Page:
An advisory panel began weighing the effects of menthol flavouring in cigarettes as part of the US government's new powers over the tobacco industry.
Smoked by about 19 million Americans, minty menthol cigarettes are under attack from health advocates who say the taste can be more enticing and possibly addicting than regular cigarettes.
At the start of a two-day public meeting, a committee of outside experts that advises the Food and Drug Administration (FDA) began hearing evidence of menthol's impact on smokers' use and health. The panel is due to issue a report by March 2011.
The FDA could eventually ban or phase out menthol cigarettes, although some anti-smoking advocates and industry analysts are skeptical that will happen.
"Clearly the issues won't all be easy," FDA Commissioner Margaret Hamburg told the panel, which also will tackle the use of dissolvable tobacco products, among other issues, at future meetings.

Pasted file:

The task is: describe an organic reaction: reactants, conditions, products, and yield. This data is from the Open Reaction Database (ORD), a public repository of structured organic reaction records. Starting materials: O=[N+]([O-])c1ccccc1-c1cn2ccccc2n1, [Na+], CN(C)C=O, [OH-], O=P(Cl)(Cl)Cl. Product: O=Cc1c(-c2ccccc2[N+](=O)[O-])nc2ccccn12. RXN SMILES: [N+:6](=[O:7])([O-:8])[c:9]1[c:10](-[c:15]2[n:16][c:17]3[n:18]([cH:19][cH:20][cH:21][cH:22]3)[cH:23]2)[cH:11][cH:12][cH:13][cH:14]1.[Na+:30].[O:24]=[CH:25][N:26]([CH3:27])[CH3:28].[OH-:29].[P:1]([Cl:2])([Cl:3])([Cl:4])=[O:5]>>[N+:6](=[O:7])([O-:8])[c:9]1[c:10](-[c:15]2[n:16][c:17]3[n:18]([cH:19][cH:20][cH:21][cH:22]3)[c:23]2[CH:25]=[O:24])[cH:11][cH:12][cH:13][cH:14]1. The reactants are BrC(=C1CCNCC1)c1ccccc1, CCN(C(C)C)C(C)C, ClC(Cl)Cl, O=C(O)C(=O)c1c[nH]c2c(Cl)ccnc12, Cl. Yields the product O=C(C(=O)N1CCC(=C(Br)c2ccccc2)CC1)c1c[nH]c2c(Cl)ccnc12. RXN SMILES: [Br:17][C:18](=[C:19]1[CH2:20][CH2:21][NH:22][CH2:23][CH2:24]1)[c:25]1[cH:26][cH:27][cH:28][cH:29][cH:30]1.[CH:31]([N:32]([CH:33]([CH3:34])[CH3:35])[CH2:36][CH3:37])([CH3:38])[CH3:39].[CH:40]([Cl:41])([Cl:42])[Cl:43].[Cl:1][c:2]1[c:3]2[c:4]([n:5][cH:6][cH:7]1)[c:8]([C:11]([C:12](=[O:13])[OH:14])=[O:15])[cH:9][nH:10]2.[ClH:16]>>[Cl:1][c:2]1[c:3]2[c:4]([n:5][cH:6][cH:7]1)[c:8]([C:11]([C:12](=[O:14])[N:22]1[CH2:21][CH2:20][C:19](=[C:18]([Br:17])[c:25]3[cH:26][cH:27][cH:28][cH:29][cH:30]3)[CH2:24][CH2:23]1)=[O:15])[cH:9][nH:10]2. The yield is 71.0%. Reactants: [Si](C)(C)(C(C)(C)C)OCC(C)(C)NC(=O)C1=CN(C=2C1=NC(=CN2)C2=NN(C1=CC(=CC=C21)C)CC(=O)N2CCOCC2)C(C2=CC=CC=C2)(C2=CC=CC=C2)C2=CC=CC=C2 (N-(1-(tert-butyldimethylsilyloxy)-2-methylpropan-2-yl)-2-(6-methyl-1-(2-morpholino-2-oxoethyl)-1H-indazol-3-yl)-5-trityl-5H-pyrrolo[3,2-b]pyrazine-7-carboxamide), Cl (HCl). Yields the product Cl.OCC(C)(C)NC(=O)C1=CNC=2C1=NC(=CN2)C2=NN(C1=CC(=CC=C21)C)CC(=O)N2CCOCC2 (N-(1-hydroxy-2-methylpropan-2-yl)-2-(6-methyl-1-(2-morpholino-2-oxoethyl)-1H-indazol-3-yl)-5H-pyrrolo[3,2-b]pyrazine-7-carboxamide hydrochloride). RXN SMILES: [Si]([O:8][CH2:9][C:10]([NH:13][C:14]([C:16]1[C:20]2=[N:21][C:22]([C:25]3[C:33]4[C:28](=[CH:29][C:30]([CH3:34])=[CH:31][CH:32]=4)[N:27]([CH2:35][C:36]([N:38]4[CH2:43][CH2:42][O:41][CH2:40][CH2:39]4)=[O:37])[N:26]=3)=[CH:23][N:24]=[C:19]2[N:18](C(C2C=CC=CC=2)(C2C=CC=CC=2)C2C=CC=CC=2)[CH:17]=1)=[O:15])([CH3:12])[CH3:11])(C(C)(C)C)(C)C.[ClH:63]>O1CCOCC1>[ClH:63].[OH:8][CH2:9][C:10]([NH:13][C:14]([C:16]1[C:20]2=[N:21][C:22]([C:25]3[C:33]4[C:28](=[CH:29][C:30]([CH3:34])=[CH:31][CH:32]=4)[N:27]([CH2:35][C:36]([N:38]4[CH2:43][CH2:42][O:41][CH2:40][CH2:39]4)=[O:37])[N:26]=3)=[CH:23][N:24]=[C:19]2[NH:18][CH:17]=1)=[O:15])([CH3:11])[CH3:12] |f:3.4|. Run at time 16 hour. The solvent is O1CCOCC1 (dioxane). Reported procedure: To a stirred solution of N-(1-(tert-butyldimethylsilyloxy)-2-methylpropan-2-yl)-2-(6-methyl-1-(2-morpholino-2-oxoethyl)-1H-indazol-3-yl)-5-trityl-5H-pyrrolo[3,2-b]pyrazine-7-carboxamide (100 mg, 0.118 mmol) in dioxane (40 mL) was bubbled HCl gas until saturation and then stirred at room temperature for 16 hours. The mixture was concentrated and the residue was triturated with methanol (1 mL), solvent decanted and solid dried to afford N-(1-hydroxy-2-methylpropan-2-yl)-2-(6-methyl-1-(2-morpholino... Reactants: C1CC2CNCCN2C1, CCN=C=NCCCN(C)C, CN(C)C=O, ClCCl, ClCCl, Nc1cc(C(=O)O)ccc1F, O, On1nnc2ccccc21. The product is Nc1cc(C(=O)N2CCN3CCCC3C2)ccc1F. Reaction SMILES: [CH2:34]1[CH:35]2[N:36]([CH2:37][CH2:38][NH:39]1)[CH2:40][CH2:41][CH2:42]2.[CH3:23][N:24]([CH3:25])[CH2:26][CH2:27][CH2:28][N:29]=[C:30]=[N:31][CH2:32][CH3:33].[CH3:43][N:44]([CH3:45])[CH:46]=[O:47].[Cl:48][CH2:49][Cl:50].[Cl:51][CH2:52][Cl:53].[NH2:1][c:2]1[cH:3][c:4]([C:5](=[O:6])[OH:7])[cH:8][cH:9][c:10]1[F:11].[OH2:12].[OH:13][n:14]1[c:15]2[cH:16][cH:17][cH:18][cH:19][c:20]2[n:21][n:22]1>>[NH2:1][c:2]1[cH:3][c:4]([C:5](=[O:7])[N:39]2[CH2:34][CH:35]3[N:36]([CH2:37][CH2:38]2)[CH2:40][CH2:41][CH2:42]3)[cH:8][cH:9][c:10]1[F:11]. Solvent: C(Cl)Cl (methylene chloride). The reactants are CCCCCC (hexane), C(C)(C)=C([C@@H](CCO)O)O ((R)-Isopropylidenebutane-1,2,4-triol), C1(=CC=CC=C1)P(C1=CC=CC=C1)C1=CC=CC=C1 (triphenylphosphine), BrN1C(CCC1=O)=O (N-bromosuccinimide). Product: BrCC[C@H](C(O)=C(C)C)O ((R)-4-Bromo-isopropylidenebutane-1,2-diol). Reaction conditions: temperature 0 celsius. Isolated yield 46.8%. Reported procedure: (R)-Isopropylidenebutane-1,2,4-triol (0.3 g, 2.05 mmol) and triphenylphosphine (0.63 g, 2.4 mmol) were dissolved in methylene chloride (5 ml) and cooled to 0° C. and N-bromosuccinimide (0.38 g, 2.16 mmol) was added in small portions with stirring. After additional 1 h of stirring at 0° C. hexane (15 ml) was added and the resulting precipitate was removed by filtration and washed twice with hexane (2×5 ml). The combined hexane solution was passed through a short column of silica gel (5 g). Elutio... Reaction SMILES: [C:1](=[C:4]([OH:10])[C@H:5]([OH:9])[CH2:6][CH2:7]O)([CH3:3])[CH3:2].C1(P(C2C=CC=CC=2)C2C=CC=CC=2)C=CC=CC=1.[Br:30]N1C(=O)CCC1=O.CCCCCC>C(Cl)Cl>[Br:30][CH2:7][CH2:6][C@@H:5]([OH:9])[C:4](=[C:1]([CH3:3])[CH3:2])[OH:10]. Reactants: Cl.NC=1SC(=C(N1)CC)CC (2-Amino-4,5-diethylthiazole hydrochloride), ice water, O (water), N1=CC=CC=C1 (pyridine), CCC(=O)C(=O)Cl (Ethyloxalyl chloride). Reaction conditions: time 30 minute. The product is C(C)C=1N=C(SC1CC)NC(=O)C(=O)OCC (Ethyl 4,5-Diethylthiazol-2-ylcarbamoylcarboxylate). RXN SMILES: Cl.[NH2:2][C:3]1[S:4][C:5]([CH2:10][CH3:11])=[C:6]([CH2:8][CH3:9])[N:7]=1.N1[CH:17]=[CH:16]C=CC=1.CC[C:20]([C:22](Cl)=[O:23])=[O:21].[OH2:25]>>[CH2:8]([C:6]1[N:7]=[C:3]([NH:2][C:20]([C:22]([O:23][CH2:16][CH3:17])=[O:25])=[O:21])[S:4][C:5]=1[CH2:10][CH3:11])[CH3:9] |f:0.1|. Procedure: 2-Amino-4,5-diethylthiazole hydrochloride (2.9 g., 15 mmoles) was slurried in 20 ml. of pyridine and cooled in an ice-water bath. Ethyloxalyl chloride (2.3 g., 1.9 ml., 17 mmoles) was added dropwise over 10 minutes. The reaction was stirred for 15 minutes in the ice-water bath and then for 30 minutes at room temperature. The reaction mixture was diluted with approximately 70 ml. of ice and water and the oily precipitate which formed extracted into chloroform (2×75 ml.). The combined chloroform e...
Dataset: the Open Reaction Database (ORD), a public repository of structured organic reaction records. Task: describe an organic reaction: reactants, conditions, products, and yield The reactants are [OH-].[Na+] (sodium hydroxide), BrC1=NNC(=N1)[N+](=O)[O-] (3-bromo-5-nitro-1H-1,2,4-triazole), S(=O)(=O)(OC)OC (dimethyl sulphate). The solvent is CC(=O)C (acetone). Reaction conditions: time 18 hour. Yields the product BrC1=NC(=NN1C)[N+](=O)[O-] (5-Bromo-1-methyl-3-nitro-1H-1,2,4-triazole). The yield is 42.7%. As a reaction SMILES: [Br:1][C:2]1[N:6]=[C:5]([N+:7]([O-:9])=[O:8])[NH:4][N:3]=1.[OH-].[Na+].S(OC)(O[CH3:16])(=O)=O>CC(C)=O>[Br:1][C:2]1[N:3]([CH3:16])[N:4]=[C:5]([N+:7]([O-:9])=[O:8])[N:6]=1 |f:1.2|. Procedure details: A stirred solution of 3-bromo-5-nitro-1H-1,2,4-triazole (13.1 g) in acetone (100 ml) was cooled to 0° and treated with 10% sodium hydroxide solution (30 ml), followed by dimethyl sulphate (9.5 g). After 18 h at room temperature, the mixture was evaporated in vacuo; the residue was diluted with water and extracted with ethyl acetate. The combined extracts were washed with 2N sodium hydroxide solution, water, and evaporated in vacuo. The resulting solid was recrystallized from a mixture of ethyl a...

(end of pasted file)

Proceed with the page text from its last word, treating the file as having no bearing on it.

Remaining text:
The 2009 law that gave the FDA oversight of tobacco products banned other cigarette flavours such as chocolate, clove and fruit that could entice children. But Congress exempted menthol, the most popular flavouring with about 27% of the cigarette market, and instead called for an FDA review.
Officials from the manufacturers of menthol cigarettes were expected to speak to the panel on Wednesday.
The FDA advisory committee is a 12-member panel that includes three nonvoting industry representatives. A second panel meeting is set for summer and will include an analysis of industry documents. - (Lisa Richwine/Reuters Health, March 2010)